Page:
Compression technology, coupled with advances in digital modulation, has many advantages over its analog counterpart, most notably efficiency and flexibility in bandwidth utilization. MPEG standardization, MPEG-2 in particular, has been the key ingredient for interoperability and has been the catalyst in the widespread acceptance of digital audio/video (A V) technology. These factors have contributed to the transmission/broadcast of multiple standard definition television (SDTV) signals, or one high definition television (HDTV) signal, over a single 6-MHz channel. The advantages of digital technology are merging telecommunication services, computing, and digital A V industries into multimedia, where digital video will play a dominant role. New multimedia applications are evolving every day. Even though digital technology has expanded the transmission efficiency, the addition of new applications and services for delivery to homes and businesses will bring new challenges to the cable and broadcast industries. Most of these challenges can be facilitated by an efficient use of the transmission spectrum. We believe that rate-remultiplexing technology can address the issue of optimal utilization of available bandwidth using compressed digital video delivery.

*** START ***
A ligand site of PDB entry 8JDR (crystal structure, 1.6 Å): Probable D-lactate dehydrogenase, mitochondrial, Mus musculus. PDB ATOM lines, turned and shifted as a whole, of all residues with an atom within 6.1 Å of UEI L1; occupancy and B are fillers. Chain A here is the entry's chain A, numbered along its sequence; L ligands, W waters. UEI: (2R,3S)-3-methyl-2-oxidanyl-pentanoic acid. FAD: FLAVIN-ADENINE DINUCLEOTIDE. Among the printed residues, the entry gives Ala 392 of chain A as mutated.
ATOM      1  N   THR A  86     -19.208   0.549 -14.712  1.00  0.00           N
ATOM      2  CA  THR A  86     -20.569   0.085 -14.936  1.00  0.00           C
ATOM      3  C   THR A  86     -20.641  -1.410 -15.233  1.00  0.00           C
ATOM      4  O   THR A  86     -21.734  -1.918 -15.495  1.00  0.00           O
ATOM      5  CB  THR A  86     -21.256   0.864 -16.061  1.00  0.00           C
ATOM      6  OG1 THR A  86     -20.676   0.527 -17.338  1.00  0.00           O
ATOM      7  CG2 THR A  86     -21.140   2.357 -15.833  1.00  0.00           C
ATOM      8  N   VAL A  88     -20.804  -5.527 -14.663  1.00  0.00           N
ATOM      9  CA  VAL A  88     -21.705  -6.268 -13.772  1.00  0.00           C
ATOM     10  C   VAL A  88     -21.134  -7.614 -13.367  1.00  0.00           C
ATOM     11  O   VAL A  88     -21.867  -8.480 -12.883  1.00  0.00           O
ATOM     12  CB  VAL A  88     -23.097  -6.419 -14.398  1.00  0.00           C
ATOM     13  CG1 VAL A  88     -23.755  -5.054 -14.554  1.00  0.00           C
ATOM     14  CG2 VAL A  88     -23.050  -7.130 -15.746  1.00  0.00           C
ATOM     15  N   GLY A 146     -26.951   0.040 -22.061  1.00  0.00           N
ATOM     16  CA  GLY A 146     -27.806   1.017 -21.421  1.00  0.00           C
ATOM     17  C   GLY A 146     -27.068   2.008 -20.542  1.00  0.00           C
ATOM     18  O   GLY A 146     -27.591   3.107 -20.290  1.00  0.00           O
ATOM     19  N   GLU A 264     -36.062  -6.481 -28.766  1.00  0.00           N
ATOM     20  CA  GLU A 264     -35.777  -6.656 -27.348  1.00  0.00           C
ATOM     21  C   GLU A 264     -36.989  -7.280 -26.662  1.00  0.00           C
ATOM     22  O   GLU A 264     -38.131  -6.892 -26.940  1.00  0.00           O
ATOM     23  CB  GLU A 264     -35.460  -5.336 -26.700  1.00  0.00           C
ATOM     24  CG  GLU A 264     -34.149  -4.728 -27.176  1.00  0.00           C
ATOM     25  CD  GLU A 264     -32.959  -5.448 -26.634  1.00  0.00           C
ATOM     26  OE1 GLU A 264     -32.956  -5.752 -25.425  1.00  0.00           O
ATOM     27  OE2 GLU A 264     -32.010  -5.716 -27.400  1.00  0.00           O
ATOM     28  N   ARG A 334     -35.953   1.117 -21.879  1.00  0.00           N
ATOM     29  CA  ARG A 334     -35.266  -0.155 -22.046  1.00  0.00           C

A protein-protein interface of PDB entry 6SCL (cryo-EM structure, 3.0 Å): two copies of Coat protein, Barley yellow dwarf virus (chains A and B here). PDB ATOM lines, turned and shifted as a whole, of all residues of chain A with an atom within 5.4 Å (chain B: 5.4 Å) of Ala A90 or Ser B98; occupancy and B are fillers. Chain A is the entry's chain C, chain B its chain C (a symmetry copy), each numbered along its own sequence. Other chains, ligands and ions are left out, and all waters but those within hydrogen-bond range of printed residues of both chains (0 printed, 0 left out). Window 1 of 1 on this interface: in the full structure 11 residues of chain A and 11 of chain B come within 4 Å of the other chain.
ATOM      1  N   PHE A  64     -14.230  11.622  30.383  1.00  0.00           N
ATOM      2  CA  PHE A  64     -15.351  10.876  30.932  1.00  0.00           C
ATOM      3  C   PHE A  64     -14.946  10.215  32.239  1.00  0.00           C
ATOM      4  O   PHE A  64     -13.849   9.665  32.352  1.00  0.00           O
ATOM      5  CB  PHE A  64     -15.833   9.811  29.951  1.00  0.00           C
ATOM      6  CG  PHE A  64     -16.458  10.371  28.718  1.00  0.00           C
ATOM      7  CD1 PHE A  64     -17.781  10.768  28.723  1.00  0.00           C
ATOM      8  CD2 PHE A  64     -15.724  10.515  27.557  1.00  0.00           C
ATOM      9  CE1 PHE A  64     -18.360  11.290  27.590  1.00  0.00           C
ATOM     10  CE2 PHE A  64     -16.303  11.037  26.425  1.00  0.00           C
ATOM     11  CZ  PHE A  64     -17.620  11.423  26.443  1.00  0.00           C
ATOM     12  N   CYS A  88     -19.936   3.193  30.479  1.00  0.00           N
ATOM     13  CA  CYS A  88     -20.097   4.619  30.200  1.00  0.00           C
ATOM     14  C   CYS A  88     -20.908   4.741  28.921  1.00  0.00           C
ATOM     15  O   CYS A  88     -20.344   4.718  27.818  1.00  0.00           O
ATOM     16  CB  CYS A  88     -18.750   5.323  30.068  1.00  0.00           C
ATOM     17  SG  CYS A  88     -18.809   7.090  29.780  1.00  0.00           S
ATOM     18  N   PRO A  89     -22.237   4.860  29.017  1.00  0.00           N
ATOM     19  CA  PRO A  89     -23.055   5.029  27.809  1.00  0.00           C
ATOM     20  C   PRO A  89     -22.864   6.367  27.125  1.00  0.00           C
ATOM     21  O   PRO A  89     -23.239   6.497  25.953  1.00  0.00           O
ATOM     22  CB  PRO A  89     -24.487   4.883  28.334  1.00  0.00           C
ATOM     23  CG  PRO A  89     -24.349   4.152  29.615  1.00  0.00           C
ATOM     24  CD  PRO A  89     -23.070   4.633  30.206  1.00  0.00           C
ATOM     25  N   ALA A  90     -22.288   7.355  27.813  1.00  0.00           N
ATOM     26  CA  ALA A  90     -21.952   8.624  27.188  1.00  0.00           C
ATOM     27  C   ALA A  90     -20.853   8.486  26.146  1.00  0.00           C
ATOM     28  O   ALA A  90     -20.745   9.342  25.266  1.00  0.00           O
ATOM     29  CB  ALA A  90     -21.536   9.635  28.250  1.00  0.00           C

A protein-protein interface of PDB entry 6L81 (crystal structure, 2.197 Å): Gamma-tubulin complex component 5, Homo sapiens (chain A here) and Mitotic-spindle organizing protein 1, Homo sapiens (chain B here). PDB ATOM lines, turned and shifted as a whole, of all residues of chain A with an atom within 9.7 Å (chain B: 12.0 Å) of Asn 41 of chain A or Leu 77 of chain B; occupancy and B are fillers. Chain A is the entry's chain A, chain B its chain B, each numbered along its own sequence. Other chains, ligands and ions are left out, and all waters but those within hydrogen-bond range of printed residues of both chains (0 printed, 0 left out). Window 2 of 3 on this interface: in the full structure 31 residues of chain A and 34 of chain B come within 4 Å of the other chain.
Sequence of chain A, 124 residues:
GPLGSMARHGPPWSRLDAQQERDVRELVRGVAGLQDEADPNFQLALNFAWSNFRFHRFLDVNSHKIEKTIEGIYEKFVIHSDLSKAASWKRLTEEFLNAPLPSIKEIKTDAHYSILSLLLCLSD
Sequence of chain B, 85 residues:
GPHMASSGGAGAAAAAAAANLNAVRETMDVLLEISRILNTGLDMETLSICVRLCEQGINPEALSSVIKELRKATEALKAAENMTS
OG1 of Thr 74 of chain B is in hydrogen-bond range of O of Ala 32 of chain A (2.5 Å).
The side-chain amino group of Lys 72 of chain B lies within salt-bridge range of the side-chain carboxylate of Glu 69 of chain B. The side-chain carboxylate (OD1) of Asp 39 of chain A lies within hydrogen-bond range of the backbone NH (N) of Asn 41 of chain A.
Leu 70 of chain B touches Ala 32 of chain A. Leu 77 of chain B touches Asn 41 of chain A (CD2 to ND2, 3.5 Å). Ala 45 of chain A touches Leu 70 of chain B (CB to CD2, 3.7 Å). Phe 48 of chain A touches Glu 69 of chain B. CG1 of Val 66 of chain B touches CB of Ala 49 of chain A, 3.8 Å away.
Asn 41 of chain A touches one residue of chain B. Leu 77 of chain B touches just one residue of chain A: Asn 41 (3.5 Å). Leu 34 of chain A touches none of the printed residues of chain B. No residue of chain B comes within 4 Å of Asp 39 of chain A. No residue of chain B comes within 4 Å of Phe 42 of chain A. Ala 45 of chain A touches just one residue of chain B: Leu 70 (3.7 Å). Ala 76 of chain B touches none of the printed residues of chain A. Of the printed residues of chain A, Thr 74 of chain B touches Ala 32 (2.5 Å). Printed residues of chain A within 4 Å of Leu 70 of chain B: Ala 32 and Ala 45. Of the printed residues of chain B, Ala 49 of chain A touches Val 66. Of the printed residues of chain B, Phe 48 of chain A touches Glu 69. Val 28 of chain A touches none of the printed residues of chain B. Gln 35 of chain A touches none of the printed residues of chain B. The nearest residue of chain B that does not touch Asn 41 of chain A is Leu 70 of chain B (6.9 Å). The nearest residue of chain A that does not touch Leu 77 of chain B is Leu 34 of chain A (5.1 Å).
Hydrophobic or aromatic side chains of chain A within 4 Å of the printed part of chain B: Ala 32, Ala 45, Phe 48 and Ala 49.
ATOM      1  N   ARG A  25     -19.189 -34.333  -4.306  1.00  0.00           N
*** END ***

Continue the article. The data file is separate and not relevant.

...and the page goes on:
This technology has been researched at CableLabs over the past two years. In this paper, rate-remultiplexing techniques will be analyzed, and their corresponding advantages and disadvantages will be discussed. The implementation of this technology in hybrid fiber coaxial (HFC) cable networks for efficient spectrum management will be discussed in detail. Finally, development activity and the current availability of equipment utilizing rate-remultiplexing will be discussed.